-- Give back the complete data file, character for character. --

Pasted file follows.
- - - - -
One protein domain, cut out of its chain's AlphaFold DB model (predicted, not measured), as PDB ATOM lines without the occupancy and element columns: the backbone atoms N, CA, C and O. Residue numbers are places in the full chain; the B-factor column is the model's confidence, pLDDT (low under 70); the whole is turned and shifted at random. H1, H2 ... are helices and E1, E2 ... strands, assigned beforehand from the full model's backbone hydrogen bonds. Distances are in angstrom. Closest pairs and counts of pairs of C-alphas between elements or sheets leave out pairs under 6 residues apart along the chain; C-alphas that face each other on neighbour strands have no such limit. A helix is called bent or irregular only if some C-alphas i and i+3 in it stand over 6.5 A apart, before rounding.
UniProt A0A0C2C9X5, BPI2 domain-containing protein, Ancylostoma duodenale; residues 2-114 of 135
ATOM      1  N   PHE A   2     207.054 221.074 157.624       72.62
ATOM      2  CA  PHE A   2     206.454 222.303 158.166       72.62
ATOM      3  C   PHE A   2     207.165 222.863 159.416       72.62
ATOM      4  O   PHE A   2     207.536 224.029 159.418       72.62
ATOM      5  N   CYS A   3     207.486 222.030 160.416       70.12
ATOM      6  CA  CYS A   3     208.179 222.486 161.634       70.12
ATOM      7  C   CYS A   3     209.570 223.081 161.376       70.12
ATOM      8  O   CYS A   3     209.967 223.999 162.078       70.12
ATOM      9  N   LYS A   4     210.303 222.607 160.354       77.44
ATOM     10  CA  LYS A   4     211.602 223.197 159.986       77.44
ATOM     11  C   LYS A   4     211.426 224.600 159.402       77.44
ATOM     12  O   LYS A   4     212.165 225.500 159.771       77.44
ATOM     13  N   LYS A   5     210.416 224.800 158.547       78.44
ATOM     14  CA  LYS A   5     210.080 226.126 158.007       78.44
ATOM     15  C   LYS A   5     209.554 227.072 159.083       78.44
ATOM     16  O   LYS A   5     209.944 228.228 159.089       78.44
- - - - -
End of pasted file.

One protein domain, cut out of its chain's AlphaFold DB model (predicted, not measured), as PDB ATOM lines without the occupancy and element columns: the backbone atoms N, CA, C and O. Residue numbers are places in the full chain; the B-factor column is the model's confidence, pLDDT (low under 70); the whole is turned and shifted at random. H1, H2 ... are helices and E1, E2 ... strands, assigned beforehand from the full model's backbone hydrogen bonds. Distances are in angstrom. Closest pairs and counts of pairs of C-alphas between elements or sheets leave out pairs under 6 residues apart along the chain; C-alphas that face each other on neighbour strands have no such limit. A helix is called bent or irregular only if some C-alphas i and i+3 in it stand over 6.5 A apart, before rounding.
UniProt A0A0C2C9X5, BPI2 domain-containing protein, Ancylostoma duodenale; residues 2-114 of 135
ATOM      1  N   PHE A   2     207.054 221.074 157.624       72.62
ATOM      2  CA  PHE A   2     206.454 222.303 158.166       72.62
ATOM      3  C   PHE A   2     207.165 222.863 159.416       72.62
ATOM      4  O   PHE A   2     207.536 224.029 159.418       72.62
ATOM      5  N   CYS A   3     207.486 222.030 160.416       70.12
ATOM      6  CA  CYS A   3     208.179 222.486 161.634       70.12
ATOM      7  C   CYS A   3     209.570 223.081 161.376       70.12
ATOM      8  O   CYS A   3     209.967 223.999 162.078       70.12
ATOM      9  N   LYS A   4     210.303 222.607 160.354       77.44
ATOM     10  CA  LYS A   4     211.602 223.197 159.986       77.44
ATOM     11  C   LYS A   4     211.426 224.600 159.402       77.44
ATOM     12  O   LYS A   4     212.165 225.500 159.771       77.44
ATOM     13  N   LYS A   5     210.416 224.800 158.547       78.44
ATOM     14  CA  LYS A   5     210.080 226.126 158.007       78.44
ATOM     15  C   LYS A   5     209.554 227.072 159.083       78.44
ATOM     16  O   LYS A   5     209.944 228.228 159.089       78.44